Has Java Increased Our Expectations in 2018?

java application development in 2018

When it comes to the tech development, Java often stands out as an exception- a good exception. Since the domain is known to evolve rapidly, rarely you will find a language as old as Java is and yet command so much influence as much as Java does. If you remember using feature phones, the applications of them were built using Java- the same way millions of Android applications are built today. And it’s not just about mobile phones, from full-scale enterprise applications to tiny modules in IoT devices, Java is everywhere. The best view comes after the hardest climb, Find out what Java Technologists predict about its foray in 2018:

Before we get into the specifics, it is worth noting that there are basically two opinions on how the future of Java will fare. One, Java is still on the rising curve and IoT will be its growth engine over the next decade as Android apps had been over the last. The second, contrary opinion is that Java is now hitting the saturation point and while it does dominate in almost every sphere of software development, there is little room for any further growth. One point, however, where both of them agree is that Java is now too big to fail. That is, there is virtually no possibility of its sudden downfall. Even if there are better alternatives, it would take years for them to even catch-up with Java, let alone beat it.

Here is what’s in store for 2018:

Java 9

Oracle released JDK9 last year but it still has to be adopted by the majority of developers and as a result, we still do not have a clear idea of the improvements brought. Support for type inference of local variables, and new time based release versioning and parallel full garbage collector are some of the notable changes that JDK10 brings along with it. So as we move further into 2018, we can expect the language to have a foothold and more tools with improved support.

Spring 5.0

As you may know, Spring is one of the most widely used Java frameworks that also received an update in 2017. Spring 5.0 is a complete overhaul of the previous version with many new modules and several hundred bug fixes. The framework now also has inbuilt support for the popular OAuth 2.0- An industry standard protocol for authorizing applications these days.

Network Programming

As mentioned above, Java is betting big on IoT. Even its parent Oracle is marketing Java application development the perfect match for IoT. Now given that Java already is an established player in the field of network programming, we can only expect its usage and influence to grow. By some estimates, 2018 is set to witness the most explosive growth of IoT devices ever and if Java manages to seize the opportunity, it might also turn out to be a remarkable year for Java.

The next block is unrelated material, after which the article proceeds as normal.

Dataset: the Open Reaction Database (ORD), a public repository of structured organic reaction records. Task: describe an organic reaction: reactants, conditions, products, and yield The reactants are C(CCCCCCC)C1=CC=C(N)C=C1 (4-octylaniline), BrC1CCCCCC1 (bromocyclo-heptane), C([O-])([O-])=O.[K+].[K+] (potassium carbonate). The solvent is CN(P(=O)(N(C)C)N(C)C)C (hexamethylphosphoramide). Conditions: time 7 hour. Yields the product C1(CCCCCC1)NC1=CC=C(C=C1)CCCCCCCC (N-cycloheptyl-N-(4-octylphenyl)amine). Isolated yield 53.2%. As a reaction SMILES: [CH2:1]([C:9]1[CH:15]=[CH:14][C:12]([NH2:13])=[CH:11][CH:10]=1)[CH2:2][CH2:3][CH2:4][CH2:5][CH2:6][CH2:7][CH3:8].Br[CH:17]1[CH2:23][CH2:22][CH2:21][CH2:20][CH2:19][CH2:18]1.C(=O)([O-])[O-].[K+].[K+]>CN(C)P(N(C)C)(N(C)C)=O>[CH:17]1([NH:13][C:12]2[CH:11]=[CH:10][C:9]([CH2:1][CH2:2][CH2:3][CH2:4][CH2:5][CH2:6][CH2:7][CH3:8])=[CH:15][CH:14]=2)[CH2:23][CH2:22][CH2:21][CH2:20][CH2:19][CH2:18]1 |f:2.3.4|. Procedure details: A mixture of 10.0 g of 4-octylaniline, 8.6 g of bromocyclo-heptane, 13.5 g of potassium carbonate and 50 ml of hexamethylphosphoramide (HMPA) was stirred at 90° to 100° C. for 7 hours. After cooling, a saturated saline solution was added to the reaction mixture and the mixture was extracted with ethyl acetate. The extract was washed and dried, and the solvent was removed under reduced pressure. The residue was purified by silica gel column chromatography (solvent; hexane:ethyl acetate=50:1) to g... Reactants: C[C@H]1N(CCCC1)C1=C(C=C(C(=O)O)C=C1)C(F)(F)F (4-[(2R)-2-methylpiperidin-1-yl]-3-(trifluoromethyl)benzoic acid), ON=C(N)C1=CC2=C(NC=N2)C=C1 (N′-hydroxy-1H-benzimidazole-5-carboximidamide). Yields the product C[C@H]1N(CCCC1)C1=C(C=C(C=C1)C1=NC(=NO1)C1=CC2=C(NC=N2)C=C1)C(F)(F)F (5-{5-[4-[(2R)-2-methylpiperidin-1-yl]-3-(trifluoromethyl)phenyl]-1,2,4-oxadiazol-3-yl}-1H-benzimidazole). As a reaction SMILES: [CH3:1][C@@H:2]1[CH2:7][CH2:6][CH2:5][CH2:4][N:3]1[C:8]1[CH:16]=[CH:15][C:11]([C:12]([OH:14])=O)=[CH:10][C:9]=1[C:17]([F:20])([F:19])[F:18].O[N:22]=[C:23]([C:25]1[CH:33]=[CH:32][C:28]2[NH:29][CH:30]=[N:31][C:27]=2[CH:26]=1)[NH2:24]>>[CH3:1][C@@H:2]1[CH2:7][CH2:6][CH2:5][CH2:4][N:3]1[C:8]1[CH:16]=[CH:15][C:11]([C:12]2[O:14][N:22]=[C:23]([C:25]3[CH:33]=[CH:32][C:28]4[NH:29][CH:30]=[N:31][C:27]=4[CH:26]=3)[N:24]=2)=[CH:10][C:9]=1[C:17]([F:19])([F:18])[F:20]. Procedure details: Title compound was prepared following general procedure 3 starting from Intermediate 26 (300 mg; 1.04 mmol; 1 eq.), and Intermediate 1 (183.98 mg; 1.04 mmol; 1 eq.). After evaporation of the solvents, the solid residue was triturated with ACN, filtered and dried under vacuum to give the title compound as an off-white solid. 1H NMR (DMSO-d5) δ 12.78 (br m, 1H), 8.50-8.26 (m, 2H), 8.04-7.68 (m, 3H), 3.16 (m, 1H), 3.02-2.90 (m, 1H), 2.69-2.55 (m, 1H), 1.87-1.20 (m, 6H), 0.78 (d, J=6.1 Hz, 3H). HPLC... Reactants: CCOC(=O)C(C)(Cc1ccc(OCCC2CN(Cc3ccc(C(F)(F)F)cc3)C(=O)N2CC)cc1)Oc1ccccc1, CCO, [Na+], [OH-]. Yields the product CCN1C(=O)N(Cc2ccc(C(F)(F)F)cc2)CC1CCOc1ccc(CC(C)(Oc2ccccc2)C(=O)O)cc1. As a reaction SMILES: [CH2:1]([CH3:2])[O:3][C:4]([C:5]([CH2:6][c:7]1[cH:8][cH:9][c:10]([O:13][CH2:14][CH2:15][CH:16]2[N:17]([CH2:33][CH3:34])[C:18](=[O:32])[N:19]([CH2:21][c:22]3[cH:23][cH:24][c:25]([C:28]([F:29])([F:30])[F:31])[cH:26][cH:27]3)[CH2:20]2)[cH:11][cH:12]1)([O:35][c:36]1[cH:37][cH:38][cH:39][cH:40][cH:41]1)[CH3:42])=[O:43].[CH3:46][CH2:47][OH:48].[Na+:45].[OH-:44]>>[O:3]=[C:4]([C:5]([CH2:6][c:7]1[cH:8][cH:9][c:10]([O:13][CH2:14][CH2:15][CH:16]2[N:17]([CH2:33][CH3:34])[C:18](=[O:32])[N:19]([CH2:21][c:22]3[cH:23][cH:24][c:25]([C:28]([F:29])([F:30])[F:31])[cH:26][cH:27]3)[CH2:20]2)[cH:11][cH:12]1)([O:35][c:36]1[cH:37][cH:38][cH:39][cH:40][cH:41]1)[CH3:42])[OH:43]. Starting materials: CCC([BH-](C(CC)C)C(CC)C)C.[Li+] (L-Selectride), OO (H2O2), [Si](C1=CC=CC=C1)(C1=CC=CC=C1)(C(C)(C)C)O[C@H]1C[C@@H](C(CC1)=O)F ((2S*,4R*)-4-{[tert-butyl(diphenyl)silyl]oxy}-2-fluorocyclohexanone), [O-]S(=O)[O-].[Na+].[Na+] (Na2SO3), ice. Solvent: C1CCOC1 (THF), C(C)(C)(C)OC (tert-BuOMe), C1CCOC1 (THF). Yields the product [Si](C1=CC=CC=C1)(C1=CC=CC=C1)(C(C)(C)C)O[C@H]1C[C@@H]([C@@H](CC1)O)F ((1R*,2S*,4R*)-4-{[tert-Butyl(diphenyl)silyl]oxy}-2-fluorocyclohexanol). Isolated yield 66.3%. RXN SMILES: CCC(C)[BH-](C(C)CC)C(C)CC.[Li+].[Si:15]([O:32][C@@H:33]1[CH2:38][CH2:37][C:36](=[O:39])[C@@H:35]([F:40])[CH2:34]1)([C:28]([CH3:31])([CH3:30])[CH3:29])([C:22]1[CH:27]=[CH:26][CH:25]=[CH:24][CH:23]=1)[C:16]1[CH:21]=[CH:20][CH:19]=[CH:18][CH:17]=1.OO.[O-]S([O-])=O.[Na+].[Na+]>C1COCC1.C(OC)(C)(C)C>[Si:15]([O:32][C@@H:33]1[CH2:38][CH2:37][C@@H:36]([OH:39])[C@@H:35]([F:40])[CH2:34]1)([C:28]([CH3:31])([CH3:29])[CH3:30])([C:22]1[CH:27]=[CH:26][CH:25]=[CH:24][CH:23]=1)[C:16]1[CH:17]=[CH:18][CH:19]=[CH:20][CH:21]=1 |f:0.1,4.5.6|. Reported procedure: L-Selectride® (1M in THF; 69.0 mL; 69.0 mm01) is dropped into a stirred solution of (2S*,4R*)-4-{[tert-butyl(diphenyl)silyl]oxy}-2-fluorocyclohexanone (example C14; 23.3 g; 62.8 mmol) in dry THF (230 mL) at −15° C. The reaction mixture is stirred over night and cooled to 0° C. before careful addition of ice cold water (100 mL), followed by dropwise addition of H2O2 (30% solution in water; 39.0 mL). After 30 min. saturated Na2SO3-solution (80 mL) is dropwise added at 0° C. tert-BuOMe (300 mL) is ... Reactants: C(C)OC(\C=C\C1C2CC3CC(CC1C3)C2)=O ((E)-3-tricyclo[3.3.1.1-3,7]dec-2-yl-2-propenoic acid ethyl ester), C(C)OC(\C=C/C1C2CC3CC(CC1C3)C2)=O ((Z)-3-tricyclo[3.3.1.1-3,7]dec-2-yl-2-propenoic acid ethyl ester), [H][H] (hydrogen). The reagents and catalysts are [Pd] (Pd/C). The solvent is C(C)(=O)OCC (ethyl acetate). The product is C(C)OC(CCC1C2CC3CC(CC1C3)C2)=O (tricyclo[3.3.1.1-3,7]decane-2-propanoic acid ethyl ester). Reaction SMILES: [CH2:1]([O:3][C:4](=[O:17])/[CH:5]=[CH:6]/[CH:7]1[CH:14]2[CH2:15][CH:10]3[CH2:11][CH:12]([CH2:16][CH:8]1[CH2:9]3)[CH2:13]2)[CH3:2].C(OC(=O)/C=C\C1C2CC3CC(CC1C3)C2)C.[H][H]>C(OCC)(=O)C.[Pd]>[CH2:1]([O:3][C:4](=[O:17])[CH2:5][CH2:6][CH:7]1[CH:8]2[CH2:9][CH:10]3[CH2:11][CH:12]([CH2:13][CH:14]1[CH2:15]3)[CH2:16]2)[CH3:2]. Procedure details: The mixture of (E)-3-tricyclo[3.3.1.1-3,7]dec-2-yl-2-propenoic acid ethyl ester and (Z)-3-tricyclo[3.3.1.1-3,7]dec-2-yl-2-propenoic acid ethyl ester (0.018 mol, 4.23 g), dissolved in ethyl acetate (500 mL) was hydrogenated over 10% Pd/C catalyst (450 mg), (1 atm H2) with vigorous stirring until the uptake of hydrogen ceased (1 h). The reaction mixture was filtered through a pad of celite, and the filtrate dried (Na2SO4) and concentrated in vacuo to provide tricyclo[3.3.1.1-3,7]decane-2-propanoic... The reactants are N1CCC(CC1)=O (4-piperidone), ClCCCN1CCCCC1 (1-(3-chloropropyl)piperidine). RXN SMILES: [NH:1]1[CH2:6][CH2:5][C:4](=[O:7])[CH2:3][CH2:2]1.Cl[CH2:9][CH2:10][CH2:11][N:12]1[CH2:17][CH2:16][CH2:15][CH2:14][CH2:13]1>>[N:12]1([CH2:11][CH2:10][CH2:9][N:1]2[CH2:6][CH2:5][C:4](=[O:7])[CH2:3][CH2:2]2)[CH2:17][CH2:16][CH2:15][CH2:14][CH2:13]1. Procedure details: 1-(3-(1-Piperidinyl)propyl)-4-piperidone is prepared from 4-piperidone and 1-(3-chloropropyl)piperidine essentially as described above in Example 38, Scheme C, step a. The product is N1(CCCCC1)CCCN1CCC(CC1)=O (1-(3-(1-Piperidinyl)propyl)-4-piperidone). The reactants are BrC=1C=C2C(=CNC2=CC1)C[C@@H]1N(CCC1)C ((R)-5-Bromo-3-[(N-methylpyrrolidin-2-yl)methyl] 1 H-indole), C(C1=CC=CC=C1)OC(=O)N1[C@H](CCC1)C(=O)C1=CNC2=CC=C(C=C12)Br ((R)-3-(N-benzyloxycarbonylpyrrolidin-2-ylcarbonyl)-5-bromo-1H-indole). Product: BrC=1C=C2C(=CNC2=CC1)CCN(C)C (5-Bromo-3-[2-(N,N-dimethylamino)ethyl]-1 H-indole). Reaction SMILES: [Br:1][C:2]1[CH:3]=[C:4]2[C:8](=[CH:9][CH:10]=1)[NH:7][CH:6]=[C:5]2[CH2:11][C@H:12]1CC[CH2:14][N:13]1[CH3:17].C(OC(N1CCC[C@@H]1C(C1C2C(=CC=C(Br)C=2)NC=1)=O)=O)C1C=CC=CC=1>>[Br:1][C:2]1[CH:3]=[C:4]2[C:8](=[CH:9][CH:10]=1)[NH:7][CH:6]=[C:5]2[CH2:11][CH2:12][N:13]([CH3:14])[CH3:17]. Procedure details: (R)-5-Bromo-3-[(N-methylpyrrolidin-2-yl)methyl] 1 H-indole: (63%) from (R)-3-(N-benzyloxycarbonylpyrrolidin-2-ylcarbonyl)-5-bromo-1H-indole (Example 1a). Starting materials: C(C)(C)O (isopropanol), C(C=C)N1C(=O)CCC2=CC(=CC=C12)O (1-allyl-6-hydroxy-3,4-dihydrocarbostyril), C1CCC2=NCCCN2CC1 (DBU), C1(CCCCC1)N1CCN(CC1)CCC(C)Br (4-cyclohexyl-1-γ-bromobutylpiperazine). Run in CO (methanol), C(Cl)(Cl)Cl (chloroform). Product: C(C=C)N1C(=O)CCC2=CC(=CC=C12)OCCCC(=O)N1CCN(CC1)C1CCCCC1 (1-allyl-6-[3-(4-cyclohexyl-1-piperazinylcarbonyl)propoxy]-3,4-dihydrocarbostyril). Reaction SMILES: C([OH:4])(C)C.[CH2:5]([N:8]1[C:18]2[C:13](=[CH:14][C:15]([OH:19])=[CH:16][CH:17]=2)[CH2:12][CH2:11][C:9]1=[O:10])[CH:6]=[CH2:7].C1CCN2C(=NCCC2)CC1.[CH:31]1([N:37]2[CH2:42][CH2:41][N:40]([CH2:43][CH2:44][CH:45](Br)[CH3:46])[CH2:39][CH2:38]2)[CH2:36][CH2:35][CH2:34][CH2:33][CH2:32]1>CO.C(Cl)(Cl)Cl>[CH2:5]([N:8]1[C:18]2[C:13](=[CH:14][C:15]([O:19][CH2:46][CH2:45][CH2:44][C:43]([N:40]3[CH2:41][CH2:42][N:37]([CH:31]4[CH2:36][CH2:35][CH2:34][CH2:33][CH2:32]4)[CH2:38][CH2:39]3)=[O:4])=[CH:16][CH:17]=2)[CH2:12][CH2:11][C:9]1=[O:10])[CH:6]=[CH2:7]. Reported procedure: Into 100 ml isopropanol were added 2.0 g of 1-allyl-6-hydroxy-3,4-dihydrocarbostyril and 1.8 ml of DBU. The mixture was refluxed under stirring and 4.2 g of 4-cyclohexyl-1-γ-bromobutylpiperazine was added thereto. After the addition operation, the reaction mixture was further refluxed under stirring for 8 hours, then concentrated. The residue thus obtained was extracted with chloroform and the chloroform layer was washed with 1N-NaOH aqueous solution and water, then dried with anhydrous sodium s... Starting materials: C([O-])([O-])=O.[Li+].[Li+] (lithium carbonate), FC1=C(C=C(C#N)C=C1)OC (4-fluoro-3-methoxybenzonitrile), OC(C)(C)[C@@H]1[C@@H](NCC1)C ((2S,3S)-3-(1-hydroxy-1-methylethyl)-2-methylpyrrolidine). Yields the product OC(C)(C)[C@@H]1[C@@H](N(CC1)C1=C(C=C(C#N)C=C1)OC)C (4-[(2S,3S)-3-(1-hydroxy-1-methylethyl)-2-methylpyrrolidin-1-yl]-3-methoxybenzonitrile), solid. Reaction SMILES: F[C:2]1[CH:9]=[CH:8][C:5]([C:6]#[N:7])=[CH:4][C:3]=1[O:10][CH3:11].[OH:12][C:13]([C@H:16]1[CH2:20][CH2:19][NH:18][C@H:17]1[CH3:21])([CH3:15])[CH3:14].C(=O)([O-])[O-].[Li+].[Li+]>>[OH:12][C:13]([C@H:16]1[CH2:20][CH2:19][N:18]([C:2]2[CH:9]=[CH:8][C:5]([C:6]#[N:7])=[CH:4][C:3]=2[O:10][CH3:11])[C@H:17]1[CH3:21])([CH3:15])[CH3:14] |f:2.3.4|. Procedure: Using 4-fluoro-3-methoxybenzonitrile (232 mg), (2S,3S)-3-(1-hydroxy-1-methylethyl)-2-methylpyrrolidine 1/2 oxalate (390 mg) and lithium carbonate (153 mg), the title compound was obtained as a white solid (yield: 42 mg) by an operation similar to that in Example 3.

Related: Important Tips for Creating IoT Applications

With its new set of toolkit, Java has a clear roadmap of success laid out. It isn’t a nut cracker and despite those things aren’t as rosy as you may believe. For starters, though it has a future roadmap lay out; it is actually losing it’s current pitch. The two biggest challenges before Java in 2018 are expected to be:


Until recently, Java had a virtual monopoly on native Android app development. But ever since Google announced support for Kotlin, the landscape seems to be taking a shift. While this is not a place to draw a comparison between the two languages, it is worth mentioning that the simplicity of Kotlin is a major draw for the developers, especially the beginners. Also, since Kotlin is highly compatible with Java, it might do what Swift did to Objective-C.

Low code development

Another area where Java claims a stronghold is the development of enterprise applications, partly because how well it handles scale and complexity. But in recent times, there has been a wave of low-code tools to create applications of all scales and needs. Though they do not offer the kind of features and customizations that Java developers can deliver through Java application development, less development time and cost appeal businesses- thus taking a bite at the market share of Java.

The adapted support model and the new 6 months release cycle will speed up the application development and deployment process. Adding new features on regular basis and updating existing applications will becomes really easy.

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